Psychological Distress among Black Immigrants by Region of Birth
Guadalupe Marquez-Velarde, Gabe H. Miller, Guizhen Ma, and Verna M. Keith
Journal of Immigrant and Minority Health, 2021
We assess the likelihood of moderate and severe psychological distress among Black immigrants. We test the region of context framework, which states that Black immigrants from majority-Black and racially mixed regions of origin have better health outcomes than Black immigrants from majority-white contexts. We utilize data from IPUMS Health Surveys, 2000–2018. We employed partial proportional odds models to assess the likelihood of moderate and severe psychological distress among Black immigrants and U.S.-born Black Americans. All immigrant groups, except for Black Europeans, are significantly less likely to be in moderate and severe distress vis-à-vis U.S.-born Black Americans (p < 0.01). Black Africans are about 54–58% less likely to be in severe distressed compared to U.S.-born Black Americans. Black immigrants from racially mixed and majority-Black contexts (Mexico, Central America, Caribbean, South America, and Africa) are significantly less likely to be afflicted with moderate and severe distress than U.S.-born Black Americans.
Discrimination and Black Social Media use: Sites of Oppression and Expression
Gabe H. Miller, Guadalupe Marquez-Velarde, Apryl A. Williams, and Verna M. Keith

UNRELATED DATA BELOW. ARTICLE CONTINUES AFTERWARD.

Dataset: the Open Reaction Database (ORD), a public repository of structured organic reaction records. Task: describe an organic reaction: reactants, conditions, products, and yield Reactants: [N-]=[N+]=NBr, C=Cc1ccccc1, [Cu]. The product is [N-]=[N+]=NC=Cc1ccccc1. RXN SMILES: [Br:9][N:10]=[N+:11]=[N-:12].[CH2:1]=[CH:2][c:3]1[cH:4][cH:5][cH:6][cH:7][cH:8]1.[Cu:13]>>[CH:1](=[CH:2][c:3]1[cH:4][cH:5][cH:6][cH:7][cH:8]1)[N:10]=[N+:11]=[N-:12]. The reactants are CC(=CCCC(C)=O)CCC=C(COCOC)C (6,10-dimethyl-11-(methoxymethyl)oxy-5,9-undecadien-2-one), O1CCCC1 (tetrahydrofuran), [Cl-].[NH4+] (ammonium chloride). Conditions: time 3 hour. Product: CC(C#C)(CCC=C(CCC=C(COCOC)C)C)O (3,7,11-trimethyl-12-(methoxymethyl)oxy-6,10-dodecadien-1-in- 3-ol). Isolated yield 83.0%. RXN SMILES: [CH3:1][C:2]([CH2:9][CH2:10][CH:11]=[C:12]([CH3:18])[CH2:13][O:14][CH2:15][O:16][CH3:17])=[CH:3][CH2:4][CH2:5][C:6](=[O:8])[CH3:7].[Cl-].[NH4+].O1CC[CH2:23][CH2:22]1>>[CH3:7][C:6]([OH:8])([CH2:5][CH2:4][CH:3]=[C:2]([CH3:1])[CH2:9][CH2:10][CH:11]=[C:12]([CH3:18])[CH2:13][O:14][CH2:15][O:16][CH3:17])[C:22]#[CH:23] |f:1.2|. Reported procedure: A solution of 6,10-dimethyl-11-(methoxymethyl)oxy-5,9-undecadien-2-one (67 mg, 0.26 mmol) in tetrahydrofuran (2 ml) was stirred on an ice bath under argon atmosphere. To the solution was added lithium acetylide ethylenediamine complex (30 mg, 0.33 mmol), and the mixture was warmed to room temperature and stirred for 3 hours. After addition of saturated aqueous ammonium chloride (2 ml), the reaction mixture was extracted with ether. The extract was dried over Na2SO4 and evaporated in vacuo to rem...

Sociology of Race & Ethnicity, Vol 7, Issue 2, 2021
The authors investigate the association between self-reported experiences of discrimination and social media use among Black American adults. Experiences of discrimination were assessed using a 10-question scale of self-reported discrimination encounters. Data analysis was based on a sample of 220 Black American adult respondents residing in Texas. The results indicate that Black Americans reporting higher levels of discrimination use social media more frequently than those who report lower levels of discrimination. In addition, Black Americans who experience higher levels of discrimination are more likely to have accounts on Twitter or Facebook than those who experience lower levels of discrimination. Together, these findings suggest that social media sites such as Twitter serve as sites of expression for people of color to air their grievances, find community, and cope with online and offline forms of racism and discrimination.
Purpose – This study aims to examine how gender variation in trans identities shape exposure to bias and discrimination. The authors then examine how trans identities intersect with race/ethnicity, education and social class to shape exposure risk to bias, discrimination and harassment in the workplace. Design/methodology/approach – The authors use data from the 2015 U.S. Transgender Survey with 24,391 trans-identified respondents. To account for the nested nature of trans people in state contexts, the authors use two-level logistic multilevel models. The authors are guided by Puwar’s bodies out of place as the theoretical grounding for this study. Findings – The authors find significant differences in how trans women and men experience discrimination. The authors also find differences in race, education and social class. Finally, the presence of anti-discrimination policies presents mixed results. Originality/value – The authors’ analysis reveals important differences in trans workers’ exposure to discrimination based on gender identity, social class, race/ethnicity and policy context, and draws upon a rich and large data set.